Sleeping bag: you will want a slightly warmer sleeping bag. I am interested in trying out the new bags that your sleeping mat straps into, I bet having something to keep the sleeping mat in place under you is fairly handy. Sometimes I will just stuff my sleeping mat into my bag so I don't roll off my mat in the hammock but this only works ok and doesn't work with my colder weather bag.
Tarp: 10x10 tarp should do the trick. Now, many people will buy the expensive Eno rainfly, but I would argue that a tarp works just as fine. I secure the tarp in a diamond shape into the carabiners and viola you have a rainfly. If you have the right amount of slack in your hammock your tarp won't be right at your face but still close enough to protect you from the rain. Pro tip, hanging up the tarp can also provide a lot of warmth, I sleep warm though so I prefer not to set it up unless I need to. You can also bring extra straps (i.e. rope) instead of clipping into the carabiners, or bring stakes and secure the sides of the tarp to the ground, but I'm usually lazy and skip this step and the tarp always works just fine for me.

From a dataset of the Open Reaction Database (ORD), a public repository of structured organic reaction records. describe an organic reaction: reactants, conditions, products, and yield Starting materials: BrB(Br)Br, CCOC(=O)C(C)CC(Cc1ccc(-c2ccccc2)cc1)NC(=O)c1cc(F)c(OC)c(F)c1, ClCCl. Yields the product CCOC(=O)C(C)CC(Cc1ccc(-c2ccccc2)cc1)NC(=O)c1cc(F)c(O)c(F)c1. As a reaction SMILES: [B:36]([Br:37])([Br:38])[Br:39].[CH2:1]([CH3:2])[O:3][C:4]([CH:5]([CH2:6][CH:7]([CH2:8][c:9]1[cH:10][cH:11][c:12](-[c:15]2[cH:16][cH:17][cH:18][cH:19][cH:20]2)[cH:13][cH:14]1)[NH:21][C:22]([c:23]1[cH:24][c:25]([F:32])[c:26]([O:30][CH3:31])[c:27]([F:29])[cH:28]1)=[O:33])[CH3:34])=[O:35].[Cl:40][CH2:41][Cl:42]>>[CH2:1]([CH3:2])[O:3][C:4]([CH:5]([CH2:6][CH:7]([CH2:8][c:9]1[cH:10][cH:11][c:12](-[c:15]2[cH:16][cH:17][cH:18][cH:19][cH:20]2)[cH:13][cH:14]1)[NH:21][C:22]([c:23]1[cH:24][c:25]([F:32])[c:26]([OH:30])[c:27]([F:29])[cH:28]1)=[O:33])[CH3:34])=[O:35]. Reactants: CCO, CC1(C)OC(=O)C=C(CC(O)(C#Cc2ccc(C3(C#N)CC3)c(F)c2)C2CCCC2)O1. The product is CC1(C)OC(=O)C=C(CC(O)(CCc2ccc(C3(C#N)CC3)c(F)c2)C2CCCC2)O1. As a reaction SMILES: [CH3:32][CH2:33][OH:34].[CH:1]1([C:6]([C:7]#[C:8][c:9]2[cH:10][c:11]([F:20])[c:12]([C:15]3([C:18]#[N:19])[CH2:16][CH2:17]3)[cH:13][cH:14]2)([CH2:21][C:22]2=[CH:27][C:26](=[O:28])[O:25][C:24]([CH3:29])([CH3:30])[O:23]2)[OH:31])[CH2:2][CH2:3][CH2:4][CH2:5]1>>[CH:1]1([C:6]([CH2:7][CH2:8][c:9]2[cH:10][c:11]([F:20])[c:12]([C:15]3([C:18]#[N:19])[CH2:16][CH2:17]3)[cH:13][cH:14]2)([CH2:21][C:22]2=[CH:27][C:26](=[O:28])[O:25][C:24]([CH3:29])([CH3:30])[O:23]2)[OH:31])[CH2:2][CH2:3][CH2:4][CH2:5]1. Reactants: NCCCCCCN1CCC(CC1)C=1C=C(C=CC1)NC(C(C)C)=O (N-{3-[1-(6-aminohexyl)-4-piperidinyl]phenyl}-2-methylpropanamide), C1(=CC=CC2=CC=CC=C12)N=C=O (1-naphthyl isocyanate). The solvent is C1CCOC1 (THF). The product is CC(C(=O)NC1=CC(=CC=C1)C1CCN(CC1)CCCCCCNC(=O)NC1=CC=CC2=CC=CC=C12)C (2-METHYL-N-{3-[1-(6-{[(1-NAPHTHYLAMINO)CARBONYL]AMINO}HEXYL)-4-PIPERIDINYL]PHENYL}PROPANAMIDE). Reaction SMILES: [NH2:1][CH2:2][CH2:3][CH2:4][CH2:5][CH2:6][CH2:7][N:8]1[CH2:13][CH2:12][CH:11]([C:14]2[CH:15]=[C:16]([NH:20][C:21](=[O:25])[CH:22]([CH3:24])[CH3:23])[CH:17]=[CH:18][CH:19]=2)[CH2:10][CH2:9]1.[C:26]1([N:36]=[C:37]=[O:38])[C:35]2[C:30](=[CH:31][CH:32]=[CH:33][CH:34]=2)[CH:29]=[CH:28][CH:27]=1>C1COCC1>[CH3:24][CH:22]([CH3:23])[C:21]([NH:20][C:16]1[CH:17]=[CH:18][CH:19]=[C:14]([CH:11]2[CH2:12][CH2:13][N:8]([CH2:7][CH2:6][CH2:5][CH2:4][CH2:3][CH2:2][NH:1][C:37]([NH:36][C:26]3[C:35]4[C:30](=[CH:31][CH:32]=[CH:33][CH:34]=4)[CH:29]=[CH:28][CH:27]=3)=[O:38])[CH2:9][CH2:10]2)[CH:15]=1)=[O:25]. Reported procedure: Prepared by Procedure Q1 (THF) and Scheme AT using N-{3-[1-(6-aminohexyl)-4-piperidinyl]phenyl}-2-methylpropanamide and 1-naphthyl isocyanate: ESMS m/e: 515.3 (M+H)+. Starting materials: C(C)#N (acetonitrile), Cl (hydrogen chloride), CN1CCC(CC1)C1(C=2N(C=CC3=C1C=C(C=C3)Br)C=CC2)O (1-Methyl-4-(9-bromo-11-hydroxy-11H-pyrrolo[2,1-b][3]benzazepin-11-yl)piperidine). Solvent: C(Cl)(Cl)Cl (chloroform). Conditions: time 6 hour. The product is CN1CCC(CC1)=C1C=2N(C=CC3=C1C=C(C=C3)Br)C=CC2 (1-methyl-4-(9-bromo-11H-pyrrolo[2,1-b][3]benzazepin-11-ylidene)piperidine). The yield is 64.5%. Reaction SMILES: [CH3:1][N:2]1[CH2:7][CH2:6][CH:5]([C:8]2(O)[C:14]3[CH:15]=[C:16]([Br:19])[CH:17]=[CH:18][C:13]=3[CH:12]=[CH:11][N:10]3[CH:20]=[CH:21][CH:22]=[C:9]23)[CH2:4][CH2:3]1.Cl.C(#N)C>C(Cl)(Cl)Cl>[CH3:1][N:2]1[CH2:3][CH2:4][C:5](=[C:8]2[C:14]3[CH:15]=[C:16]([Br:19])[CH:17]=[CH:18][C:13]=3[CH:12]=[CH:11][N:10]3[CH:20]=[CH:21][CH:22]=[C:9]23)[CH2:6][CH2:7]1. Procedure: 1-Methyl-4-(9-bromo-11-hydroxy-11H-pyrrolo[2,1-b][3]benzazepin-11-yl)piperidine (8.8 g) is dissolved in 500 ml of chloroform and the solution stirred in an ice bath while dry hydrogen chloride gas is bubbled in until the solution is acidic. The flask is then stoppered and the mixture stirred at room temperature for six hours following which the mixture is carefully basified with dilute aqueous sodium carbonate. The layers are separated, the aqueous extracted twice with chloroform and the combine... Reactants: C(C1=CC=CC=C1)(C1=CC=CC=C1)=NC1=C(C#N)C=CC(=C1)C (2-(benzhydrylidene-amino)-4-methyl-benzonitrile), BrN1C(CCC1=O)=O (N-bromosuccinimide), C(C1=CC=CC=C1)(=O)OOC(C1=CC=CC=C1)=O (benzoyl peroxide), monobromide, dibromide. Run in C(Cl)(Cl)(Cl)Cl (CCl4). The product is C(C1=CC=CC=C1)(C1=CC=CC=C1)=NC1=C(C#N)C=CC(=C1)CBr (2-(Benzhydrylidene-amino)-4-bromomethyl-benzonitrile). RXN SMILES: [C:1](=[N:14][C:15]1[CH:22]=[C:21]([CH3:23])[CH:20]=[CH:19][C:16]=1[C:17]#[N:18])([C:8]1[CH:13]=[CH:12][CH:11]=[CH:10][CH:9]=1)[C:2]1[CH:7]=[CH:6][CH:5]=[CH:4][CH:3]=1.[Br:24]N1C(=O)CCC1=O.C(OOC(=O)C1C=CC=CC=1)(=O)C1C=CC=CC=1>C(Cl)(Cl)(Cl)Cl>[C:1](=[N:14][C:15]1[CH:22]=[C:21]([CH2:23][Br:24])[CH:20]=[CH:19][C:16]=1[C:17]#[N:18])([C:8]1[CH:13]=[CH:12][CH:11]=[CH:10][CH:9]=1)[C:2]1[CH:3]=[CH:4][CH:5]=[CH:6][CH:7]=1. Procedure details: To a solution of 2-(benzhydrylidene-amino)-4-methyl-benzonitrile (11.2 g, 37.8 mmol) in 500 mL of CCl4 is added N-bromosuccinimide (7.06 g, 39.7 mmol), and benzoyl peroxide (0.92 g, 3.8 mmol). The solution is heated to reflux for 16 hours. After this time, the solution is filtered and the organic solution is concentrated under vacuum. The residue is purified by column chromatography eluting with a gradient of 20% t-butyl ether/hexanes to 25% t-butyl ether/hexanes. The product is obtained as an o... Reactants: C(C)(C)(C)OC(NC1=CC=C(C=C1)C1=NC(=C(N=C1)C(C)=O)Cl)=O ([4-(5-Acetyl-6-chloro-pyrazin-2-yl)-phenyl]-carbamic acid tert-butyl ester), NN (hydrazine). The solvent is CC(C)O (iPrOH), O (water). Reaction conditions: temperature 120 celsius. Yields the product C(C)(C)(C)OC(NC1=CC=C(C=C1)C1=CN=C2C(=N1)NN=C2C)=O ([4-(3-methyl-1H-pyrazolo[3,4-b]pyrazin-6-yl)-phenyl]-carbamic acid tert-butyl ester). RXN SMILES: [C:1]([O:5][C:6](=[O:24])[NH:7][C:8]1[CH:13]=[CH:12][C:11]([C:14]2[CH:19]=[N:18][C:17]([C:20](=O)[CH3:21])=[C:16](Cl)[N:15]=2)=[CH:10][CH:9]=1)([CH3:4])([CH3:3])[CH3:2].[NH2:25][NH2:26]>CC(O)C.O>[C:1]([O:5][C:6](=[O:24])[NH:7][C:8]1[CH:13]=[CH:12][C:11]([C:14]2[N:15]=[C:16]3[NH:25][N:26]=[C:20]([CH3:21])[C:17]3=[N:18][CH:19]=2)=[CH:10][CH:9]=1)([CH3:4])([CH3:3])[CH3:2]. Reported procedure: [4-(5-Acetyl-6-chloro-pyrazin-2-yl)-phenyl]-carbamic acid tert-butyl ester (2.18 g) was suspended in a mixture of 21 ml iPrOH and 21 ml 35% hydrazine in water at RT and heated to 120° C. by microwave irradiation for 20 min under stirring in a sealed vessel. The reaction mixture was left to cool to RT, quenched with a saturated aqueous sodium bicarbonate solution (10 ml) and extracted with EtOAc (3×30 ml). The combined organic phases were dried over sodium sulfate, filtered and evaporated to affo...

Hanging the hammock
The second question I get asked a lot is, what if there are no trees? But in actuality hammock setup is way easier. The hardest part is finding two trees that are the right size and the correct distance apart. Many people find trees that are too close together or to large to tie the straps around. You want two medium sized trees that are about 15 feet apart, give or take. But I guess in the end you are really just substituting looking for flat, clear ground to pitch your tent vs. two trees a good distance apart.